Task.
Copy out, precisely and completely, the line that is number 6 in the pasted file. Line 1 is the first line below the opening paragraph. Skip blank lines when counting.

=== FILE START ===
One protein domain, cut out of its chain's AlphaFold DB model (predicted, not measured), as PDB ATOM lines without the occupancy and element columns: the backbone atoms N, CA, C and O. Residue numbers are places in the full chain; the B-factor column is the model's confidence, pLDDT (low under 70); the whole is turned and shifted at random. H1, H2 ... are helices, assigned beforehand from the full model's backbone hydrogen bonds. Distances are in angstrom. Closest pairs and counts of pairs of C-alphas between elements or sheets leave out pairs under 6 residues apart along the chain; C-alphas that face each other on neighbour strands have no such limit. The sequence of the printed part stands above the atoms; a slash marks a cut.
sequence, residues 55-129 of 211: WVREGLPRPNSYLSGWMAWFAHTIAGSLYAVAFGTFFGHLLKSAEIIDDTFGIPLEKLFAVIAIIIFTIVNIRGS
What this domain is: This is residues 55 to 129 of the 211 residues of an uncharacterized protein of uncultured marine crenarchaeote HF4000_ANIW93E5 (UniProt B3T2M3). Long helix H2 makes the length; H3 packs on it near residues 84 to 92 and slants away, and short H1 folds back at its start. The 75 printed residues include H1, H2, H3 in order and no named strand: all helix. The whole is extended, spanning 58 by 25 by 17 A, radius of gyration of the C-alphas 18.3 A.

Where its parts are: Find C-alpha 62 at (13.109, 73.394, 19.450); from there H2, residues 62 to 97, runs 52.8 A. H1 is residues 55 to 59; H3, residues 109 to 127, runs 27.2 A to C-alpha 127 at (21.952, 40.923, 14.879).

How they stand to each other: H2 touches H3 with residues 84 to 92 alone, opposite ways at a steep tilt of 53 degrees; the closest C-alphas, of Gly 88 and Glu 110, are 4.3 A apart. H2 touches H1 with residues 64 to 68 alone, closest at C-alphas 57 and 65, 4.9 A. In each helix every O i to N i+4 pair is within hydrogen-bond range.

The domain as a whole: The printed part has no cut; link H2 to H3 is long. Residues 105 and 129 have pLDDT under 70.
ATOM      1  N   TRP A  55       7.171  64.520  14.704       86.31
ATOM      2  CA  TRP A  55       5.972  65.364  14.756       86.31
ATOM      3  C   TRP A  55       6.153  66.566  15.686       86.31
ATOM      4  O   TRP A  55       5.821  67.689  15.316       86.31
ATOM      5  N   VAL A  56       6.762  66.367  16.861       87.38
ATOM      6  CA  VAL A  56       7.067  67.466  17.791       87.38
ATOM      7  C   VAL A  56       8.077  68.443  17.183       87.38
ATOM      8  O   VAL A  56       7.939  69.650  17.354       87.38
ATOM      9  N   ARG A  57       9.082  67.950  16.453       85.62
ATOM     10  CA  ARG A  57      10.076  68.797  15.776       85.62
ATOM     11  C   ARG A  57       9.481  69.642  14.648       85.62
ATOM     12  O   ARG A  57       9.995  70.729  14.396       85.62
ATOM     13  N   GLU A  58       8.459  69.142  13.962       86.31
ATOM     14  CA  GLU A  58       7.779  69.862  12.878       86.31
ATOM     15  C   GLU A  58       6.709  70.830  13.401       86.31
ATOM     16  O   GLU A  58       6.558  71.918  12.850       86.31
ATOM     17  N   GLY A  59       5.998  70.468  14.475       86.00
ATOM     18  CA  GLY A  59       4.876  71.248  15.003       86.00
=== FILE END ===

ATOM      1  N   TRP A  55       7.171  64.520  14.704       86.31